THE RELATION OF SELF-ESTEEM TO INDICES OF PERCEIVED BEHAVIORAL HOSTILITY.
Technical rept. no. 20,
VANDERBILT UNIV NASHVILLE TENN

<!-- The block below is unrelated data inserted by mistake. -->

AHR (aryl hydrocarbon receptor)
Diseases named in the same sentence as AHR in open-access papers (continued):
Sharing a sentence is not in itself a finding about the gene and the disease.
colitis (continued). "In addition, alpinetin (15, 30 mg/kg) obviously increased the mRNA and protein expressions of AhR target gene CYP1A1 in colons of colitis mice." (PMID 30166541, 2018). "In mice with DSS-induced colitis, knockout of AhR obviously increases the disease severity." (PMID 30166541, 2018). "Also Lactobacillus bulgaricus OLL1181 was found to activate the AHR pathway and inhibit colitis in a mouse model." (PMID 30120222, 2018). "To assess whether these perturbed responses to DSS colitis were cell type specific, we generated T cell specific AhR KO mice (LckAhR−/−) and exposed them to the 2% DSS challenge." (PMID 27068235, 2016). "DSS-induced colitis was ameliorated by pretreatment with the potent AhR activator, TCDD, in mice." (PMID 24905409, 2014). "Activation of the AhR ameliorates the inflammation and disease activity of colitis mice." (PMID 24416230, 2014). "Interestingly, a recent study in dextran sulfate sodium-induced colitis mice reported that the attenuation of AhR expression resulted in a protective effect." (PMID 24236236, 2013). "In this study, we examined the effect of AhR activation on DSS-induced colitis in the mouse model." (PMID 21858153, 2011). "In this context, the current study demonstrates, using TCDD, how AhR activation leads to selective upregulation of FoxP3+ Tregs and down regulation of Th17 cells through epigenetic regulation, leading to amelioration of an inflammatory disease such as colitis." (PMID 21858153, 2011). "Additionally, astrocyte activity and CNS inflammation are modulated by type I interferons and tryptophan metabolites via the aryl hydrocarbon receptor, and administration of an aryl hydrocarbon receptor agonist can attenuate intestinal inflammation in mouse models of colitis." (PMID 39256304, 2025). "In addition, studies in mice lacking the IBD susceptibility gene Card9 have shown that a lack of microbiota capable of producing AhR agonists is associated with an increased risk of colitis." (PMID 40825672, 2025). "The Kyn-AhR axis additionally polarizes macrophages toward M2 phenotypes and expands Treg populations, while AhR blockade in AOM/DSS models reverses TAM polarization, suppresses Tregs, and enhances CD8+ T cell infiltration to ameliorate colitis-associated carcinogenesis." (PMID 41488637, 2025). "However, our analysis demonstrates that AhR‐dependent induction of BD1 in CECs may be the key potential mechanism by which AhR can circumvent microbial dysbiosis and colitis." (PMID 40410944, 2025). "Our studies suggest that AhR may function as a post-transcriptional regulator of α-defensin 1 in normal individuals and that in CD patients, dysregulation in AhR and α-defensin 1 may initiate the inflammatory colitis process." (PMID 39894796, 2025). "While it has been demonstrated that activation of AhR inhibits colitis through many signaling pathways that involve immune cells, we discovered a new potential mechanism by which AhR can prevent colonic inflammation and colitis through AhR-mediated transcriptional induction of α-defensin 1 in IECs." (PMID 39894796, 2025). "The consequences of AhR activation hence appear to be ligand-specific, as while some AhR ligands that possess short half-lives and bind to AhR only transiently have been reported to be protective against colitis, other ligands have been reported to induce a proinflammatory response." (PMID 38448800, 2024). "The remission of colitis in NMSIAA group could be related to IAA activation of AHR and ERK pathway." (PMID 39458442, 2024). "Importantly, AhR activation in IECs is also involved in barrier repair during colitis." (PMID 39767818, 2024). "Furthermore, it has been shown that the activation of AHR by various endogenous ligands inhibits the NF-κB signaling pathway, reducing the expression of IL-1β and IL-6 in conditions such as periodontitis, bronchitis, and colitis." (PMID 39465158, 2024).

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The Sullivanian hypothesis of a negative relationship between self-esteem and hostility was tested by intercorrelating two measures of self-esteem with two measures of hostility, one a behavior rating index, the other a picture description technique. With 100 subjects, scores were obtained for six subvarieties, two dimensions and one global aspect of hostility. The negative self-esteem--hostility relationship was found to be contingent upon the self-esteem measure, hostility instrument and dimension of hostility. The Sullivanian hypothesis applied to hostile actions and emotions in interpersonal behavior and to perceived hostile actions in the test situation as these were associated with lower degrees of self-esteem. Hostile emotions in the test situation, however, were associated with higher self-esteem. Thus self-esteem was related to a rejection of socially unacceptable and injurious expressions of hostility but also to an increased availability of hostile emotions. Author